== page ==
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Journal logoSTRUCTURAL
ISSN: 2059-7983
Volume 72| Part 3| March 2016| Pages 291-292

Advances in experimental phasing


aDepartment of Haematology, University of Cambridge, Wellcome Trust/MRC Building, Hills Road, Cambridge CB2 0XY, England, and bEuropean Molecular Biology Laboratory, Hamburg Unit, c/o DESY, Notkestrasse 85, 22607 Hamburg, Germany
*Correspondence e-mail:,

This issue publishes the proceedings of the 2015 CCP4 Study Weekend on Advances in Experimental Phasing, held on 8–9 January 2015 at the East Midlands Conference Centre of the University of Nottingham, UK.

Crystallographic phasing using experimental approaches remains an important, and often the only successful, route for solving crystal structures, especially for structures with novel folds. These are often large and complex assemblies diffracting to limited resolution, but also those likely to provide the most novel biological insights. Our speakers were invited to cover both practical aspects, such as sample preparation and data collection strategies, and computational aspects, relating to the analysis and use of diffraction data from derivatized or anomalously scattering crystals. A session on radiation damage was included to remind experimentalists of the unavoidable side effects of using X-rays for diffraction data collection, while a final session on evolving methods provided a forum for ideas for (perhaps) solving the phase problem employing unconventional approaches.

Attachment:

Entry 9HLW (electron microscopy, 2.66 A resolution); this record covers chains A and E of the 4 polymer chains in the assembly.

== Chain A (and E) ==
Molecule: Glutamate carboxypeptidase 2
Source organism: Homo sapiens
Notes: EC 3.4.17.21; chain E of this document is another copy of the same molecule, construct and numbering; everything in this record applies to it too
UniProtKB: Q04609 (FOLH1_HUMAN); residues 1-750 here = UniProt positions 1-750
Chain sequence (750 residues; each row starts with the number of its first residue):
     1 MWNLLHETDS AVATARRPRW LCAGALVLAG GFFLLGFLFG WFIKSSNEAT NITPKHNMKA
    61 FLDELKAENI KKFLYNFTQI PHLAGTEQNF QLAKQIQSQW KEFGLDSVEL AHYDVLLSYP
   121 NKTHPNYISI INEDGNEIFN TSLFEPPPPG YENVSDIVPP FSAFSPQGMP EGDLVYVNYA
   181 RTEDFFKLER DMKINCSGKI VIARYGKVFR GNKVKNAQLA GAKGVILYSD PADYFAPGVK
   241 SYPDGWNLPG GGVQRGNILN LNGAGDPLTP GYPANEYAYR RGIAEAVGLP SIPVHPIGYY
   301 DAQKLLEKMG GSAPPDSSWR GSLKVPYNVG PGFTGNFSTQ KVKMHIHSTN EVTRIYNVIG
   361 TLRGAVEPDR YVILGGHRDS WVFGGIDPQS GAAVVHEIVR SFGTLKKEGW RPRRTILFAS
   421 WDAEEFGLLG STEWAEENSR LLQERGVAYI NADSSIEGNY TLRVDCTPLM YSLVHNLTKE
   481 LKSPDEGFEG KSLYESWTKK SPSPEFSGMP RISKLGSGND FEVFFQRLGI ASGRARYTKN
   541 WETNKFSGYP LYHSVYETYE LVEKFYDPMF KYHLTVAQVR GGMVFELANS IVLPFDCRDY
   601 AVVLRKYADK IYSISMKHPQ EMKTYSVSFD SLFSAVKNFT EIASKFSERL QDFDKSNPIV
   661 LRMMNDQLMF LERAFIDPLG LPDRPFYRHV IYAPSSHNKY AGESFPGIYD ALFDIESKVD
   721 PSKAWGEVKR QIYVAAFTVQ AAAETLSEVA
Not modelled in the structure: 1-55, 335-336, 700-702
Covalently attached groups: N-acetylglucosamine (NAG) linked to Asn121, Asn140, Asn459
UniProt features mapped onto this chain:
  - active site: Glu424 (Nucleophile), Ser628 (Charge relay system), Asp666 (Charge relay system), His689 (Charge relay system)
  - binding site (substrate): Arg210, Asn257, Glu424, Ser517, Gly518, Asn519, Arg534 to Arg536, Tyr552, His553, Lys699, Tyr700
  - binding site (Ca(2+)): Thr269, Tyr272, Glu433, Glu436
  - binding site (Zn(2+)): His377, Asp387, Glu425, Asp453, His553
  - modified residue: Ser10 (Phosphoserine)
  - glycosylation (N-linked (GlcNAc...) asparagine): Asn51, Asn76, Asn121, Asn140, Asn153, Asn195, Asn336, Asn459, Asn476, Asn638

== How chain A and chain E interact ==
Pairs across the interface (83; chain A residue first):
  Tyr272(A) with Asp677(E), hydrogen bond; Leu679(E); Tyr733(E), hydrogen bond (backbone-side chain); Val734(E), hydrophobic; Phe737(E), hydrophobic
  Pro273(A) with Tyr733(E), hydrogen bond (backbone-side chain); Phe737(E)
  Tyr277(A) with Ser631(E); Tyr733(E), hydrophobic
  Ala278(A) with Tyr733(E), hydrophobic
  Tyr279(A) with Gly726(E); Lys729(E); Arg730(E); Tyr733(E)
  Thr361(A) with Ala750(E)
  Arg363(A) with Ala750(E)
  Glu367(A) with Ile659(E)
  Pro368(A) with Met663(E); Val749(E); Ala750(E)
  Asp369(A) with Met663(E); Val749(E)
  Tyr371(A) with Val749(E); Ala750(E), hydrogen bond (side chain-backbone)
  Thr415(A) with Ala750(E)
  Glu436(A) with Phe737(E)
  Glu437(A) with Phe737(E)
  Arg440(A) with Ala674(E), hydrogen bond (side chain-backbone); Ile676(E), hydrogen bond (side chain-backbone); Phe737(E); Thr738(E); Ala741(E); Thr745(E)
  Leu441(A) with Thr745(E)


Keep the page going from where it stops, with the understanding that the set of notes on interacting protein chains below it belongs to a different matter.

The meeting began with a lecture by Neil Isaacs (University of Glasgow) sharing his personal view of the history of crystallographic phasing from the structure determination of zincblende, solved with the logic of constructive and destructive interference alone, via the heroic early macromolecular structure determinations by multiple isomorphous replacement, all the way to the routine exploitation of weak anomalous signals for the phasing of macromolecular crystals structures. Janet Smith (University of Michigan) then described the foundations of anomalous phasing demonstrating its current capabilities by way of a tour-de-force of phasing using raw data from many crystals.

To demonstrate the power of experimental phasing methods, the second session, after an introduction to the practicalities of preparing derivatized crystals by Liz Carpenter (University of Oxford), comprised three recent case studies of challenging structure determinations; cluster-compound based phasing of the multi-subunit membrane protein bestrophin-1 by Veronica Dickson (University of Cambridge); the determination of the COP9 signalosome structure by Richard Bunker (Friedrich Miescher Institute Basel); and the use of artificially introduced anomalous markers for the validation of the structure of the AP2 clathrin adapter by Bernard Kelly (University of Cambridge).